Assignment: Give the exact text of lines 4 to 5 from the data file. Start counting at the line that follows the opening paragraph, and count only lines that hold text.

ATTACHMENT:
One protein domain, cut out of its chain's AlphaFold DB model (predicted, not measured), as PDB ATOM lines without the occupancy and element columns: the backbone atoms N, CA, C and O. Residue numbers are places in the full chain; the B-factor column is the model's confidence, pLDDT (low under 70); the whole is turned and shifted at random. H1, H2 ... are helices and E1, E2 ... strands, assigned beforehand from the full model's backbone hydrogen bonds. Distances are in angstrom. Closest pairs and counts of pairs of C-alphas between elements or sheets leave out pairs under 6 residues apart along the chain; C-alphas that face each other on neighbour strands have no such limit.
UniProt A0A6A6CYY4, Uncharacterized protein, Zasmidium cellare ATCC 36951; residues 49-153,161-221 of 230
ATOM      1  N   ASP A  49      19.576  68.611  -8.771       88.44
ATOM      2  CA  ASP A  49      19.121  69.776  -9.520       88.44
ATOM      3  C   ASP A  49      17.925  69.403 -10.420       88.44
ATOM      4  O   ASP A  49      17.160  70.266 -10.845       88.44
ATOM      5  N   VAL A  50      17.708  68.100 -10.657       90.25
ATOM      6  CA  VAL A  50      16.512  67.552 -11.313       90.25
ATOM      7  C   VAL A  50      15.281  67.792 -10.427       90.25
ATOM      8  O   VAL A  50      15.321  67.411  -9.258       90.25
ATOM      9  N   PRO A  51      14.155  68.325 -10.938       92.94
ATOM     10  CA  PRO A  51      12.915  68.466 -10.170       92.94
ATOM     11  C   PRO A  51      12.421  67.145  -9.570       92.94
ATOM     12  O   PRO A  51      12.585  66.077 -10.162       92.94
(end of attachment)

ATOM      3  C   ASP A  49      17.925  69.403 -10.420       88.44
ATOM      4  O   ASP A  49      17.160  70.266 -10.845       88.44